Still another gallery is filled with color photographs by Jan Christian Braun of graves in New York cemeteries that have been decorated for the holidays -- Halloween, for instance, or Father’s Day, in what is surely a new, schlock-culture version of a hallowed practice. None of this has anything remotely to do with the true human feelings or meanings of death, so it all feels opportunistic and adolescent.

Perhaps a work by the Japanese artist Hiroharu Mori (b. 1969) says it best -- a large question mark on a floating white balloon. A video shows people flying the balloon in a field like a kite, and a wooden bin nearby contains small balloons with question marks on them, free for the taking. This would be "Institutional Critique" of the inadvertent sort.

The national pavilions this year are pretty good. In the little White House that is the U.S. pavilion, Guggenheim Museum curator Nancy Spector has installed a collection of works by Felix Gonzalez-Torres, who died of AIDS ten years ago. Several strings of 40-watt light bulbs hang in the entryway, giving off as much heat as light.

People were helping themselves to the free licorice candies and the free posters of flying birds and the like, though I wanted to shout out, "Don’t take those, they’re bad luck." In the end I gave in and ate a candy, and wondered if I had been infected. It’s a good thing I’m not superstitious.

At the top of a little hill, the British pavilion presented a show of works by Tracey Emin, largely self-portrait etchings and drawings of the artist in the nude, reclining with legs splayed gynecology-style or standing there naked, naked, naked. Amazingly, her inept and callow public persona seems to have translated into a notably expressive line, vulnerable and abject. She’s hot.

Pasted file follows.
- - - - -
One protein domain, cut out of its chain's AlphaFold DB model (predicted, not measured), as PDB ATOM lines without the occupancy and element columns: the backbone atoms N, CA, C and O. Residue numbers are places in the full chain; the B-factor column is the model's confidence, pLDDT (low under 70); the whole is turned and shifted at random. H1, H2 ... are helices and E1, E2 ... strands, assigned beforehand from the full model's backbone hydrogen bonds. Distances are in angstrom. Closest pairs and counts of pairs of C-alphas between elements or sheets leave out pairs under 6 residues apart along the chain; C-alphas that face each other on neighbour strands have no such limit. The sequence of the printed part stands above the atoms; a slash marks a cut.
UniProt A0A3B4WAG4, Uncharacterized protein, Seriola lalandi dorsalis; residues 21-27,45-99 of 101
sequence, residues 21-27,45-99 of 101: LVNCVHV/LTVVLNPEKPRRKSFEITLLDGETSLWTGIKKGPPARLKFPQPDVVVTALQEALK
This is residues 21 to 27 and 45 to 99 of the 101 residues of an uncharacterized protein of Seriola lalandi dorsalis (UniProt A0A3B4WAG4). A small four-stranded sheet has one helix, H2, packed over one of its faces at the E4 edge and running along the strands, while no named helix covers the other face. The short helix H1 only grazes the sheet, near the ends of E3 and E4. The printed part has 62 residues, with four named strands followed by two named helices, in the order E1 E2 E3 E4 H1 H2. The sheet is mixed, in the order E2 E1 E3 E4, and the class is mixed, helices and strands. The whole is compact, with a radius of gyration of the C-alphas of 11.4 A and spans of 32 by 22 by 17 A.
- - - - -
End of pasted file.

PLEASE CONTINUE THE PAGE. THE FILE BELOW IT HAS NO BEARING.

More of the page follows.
The French pavilion contains a sprawling photo-and-text installation by France’s own Miss Lonely Hearts, Sophie Calle. Some recent lover ostensibly broke up with the artist via email, and she submits his long and reflective missive for analysis to 138 French women experts, from psychologist and journalist to proofreader and clown.

I liked it, though I need to learn French. On the other hand, a French-speaking publicist I know didn’t like it. He said it made her sound like an old woman, collecting all the complaints of her sex against men. I said that the nature of the letter didn’t matter, as long as you ended the romance.

Poland has finally begun to come into its own in the international art scene, which is reflected in the Polish pavilion at Venice. The Warsaw artist Monika Sosnowska (b. 1972) has filled the space with a black-painted metal armature that apparently represents the architecture of the pavilion itself, a building from the 1930s. But Sosnowska’s rational architectonic structure is crumpled as if it were a tin can, just as the force of Capitalism is altering Polish society.

And out in front of the Nordic pavilion is a set of three modern pay toilets, done in the colors of the French flag and playing an audiotape of the Marseillaise. I don’t know who made the thing, but plenty of countries arrest artists for this kind of satire -- back in Greece, where I was last week, the director of Art Athina was thrown in the clink for including in his show a videotape that played the Greek anthem over a pornographic scene of a woman masturbating. Seems that elections are coming.

More serious is the exhibition devoted to the Italian Abstract Expressionist painter Emilio Vedova (1919-2006) in the newly initiated Venice pavilion, a curved space in the Giardini "ghetto" housing pavilions for several South American and former Iron Curtain countries. The great German artist Georg Baselitz has made a series of new black-and-white paintings to accompany a single late sculpture by Vedova, a Cyclops-sized wooden wheel slathered with paint.